Quick decommissioning in Germany

03 August 2012

Two of the German reactors ordered to shut after Fukushima will be dismantled as soon as possible. EnBW has applied for permission to do the work and said it has more than enough funds set aside.

Neckarwestheim 1 and Philippsburg 1 were both among the older reactor units that Chancellor Angela Merkel forced to close early in the week of the Fukushima accident in March 2011. Built in 1976 and 1981 respectively, their operation had been set to continue until 2017 and 2026. Merkel's move, however, brought their power generation careers to an abrupt end.
Normal practice in nuclear decommissioning allows time for radioactive decay before the main components and buildings are tackled. Sometimes a reactor building is sealed up and put in a 'safe storage' mode to allow radioactive decay to the point that the work can take place under normal industrial regulation rather than nuclear regulation. This kind of postponement makes the work easier and cheaper to carry out while also allowing more time for decommissioning funds to grow.

During their lifetimes, Neckarwestheim 1 and Philippsburg 1 produced over 186 and 187 billion kWh of electricity respectively. Had Germany stuck to its 2010 negotiated policy, they would have probably produced a further 31 billion and 89 billion kWh. Despite this loss of income and corresponding payments to its decommissioning fund, EnBW said it still has more than enough money for decommissioning and waste disposal.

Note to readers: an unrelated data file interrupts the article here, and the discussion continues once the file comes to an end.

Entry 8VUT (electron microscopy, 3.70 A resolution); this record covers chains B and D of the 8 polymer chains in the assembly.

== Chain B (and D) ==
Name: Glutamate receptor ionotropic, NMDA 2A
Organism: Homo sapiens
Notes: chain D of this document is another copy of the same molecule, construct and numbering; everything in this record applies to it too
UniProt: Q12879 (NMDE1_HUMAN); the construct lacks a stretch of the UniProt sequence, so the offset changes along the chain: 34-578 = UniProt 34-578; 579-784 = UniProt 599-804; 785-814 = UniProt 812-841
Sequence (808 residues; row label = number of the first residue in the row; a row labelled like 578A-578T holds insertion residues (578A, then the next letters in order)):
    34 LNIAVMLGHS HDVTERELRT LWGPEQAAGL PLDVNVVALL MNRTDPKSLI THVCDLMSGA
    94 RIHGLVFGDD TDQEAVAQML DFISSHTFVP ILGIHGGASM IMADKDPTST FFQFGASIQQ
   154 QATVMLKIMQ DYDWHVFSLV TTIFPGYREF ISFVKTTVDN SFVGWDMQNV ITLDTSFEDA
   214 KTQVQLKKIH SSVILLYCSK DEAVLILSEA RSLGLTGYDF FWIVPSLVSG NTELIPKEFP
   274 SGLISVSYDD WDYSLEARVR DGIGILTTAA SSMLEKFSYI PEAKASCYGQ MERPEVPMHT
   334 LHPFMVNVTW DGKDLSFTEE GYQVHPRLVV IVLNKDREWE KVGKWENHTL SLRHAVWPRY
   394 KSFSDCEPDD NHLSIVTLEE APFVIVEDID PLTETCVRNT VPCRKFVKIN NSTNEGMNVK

Instead of following this strategy, EnBW has opted to complete the work as soon as possible. "We are taking note of our responsibility and not putting off the issue of decommissioning work any longer," said Jorg Michels of EnKK, the company that operates the plants for EnBW. "With direct decommissioning we are achieving clarity for the public, employees and our business partners."

The company has applied to the Ministry for Environment, Climate Protection and the Energy Sector in home state Baden-Wurtemburg for approval to carry out the decommissioning. It expects to receive this in two years, during which time it will complete some required environmental reviews and prepare facilities to handle the various types of wastes. The company's aims, it said, would be to avoid creating unnecessary waste and to reduce the amounts of waste that it cannot avoid creating.

As in most countries, nuclear power operators in Germany are required to set aside funds for the decommissioning of their power plants. EnBW said it had "met this obligation and acquired reserves during operation." The money will "cover the corresponding costs for decommissioning as well as disposal of fuel elements and operational waste through to final disposal," it said, noting it had considered various future possiblities in these areas.

Other German utilities hit by Merkel's shutdown decision want to recover their additional costs from the government - including those from bringing forward decommissioning. EnBW has taken some part in the legal action, but explained recently that it would not challenge the policy on the basis of the German constitution. This is because EnBW is 98% owned by the public and its contention would be inadmissable, it said, noting that it hoped and expected success for the other utilities.

Researched and written
by World Nuclear News